What are the consequences of the British and European regulatory divergence on crypto ETPs?
Cryptocurrency exchange traded product (ETP) issuers warn that the UK’s steadfast approach to regulating digital assets is increasingly at odds with mainland Europe – a disparity with financial consequences and economic potential.
Last October, the Financial Conduct Authority (FCA) expressed its firm position in banning UK retail investments in crypto ETNs and warning those who invest in digital assets to prepare to ‘lose all their money’ .
Then, in June, the regulator doubled down by banning the popular crypto exchange Binance from carrying out regulated activities in the UK.
Supporting the FCA’s suspicions of crypto investments, Laith Khalaf, financial analyst at AJ Bell, highlighted how some investors engage in risky behavior.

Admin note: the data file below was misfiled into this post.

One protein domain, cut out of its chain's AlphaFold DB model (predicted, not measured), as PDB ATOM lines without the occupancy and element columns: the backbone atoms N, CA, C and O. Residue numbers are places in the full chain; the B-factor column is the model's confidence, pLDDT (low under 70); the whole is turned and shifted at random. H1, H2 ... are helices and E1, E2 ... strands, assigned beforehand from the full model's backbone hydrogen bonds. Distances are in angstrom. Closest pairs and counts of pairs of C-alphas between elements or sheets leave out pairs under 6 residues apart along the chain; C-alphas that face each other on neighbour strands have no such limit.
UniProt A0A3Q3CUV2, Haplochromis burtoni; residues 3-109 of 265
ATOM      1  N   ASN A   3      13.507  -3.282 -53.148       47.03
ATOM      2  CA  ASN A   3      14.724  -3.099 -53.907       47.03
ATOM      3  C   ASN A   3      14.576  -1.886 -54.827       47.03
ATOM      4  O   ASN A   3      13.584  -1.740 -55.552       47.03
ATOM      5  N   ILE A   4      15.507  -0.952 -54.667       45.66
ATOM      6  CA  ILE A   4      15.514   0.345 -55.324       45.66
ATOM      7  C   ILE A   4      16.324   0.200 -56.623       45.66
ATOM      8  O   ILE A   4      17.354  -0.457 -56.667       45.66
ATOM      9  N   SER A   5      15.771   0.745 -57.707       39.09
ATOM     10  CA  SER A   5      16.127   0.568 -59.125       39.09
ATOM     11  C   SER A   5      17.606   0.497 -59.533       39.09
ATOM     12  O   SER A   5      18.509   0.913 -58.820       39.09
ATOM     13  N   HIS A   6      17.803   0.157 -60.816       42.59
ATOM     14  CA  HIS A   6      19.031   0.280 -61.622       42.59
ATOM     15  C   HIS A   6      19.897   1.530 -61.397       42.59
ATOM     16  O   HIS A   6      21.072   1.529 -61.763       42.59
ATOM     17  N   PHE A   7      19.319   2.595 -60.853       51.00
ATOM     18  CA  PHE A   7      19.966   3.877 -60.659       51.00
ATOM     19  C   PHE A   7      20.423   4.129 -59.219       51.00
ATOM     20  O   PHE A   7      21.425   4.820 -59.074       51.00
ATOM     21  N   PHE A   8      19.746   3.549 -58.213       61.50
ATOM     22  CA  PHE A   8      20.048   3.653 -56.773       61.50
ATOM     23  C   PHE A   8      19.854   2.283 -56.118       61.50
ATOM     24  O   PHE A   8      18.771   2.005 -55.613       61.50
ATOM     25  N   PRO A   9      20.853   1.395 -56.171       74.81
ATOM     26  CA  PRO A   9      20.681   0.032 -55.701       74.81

Not only are crypto assets very volatile, Khalaf noted, but 14% of UK retail investors exposed to crypto had borrowed money to fund their investments.
“About one in five crypto buyers said they were motivated by FOMO, which is never a good motivation for financial decisions,” Khalaf said. “A similar proportion said they were buying crypto instead of stocks or other investments, suggesting that some consumers are moving beyond traditional assets that can help build long-term wealth.”
While noting the risks associated with the burgeoning asset class, regulators in mainland Europe have taken a different stance, choosing to ease restrictions to allow investments in digital assets to proliferate at the pace. that they fixed.
For some time, ETP crypto issuers have chosen to locate in Switzerland, while German sites have become an established hotspot for ETP listings.
Earlier this month, the Luxembourg financial regulator authorized a subsidiary of Azimut to manage funds investing in crypto assets. Starting next month, German regulator BaFin will expand the range of investments open to institutional funds to include crypto assets – up to a cap of 20% of their respective assets.
Protect retail investors
Bradley Duke, co-founder and CEO of ETC Group, an ETP crypto issuer, noted BaFin’s “pragmatic” approach to regulating digital assets.